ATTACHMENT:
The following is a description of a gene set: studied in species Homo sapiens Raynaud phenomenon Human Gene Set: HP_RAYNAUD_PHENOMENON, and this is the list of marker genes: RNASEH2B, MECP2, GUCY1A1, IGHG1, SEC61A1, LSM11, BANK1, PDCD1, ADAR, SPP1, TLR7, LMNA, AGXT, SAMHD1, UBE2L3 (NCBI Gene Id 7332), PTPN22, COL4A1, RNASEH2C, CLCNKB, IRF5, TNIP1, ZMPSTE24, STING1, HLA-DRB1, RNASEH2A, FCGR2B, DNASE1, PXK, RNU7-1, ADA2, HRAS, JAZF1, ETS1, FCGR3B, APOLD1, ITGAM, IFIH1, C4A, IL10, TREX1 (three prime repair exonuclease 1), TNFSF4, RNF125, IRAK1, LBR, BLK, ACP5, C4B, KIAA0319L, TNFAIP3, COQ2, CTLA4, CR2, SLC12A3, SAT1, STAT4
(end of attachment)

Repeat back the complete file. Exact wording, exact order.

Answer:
The following is a description of a gene set: studied in species Homo sapiens Raynaud phenomenon Human Gene Set: HP_RAYNAUD_PHENOMENON, and this is the list of marker genes: RNASEH2B, MECP2, GUCY1A1, IGHG1, SEC61A1, LSM11, BANK1, PDCD1, ADAR, SPP1, TLR7, LMNA, AGXT, SAMHD1, UBE2L3 (NCBI Gene Id 7332), PTPN22, COL4A1, RNASEH2C, CLCNKB, IRF5, TNIP1, ZMPSTE24, STING1, HLA-DRB1, RNASEH2A, FCGR2B, DNASE1, PXK, RNU7-1, ADA2, HRAS, JAZF1, ETS1, FCGR3B, APOLD1, ITGAM, IFIH1, C4A, IL10, TREX1 (three prime repair exonuclease 1), TNFSF4, RNF125, IRAK1, LBR, BLK, ACP5, C4B, KIAA0319L, TNFAIP3, COQ2, CTLA4, CR2, SLC12A3, SAT1, STAT4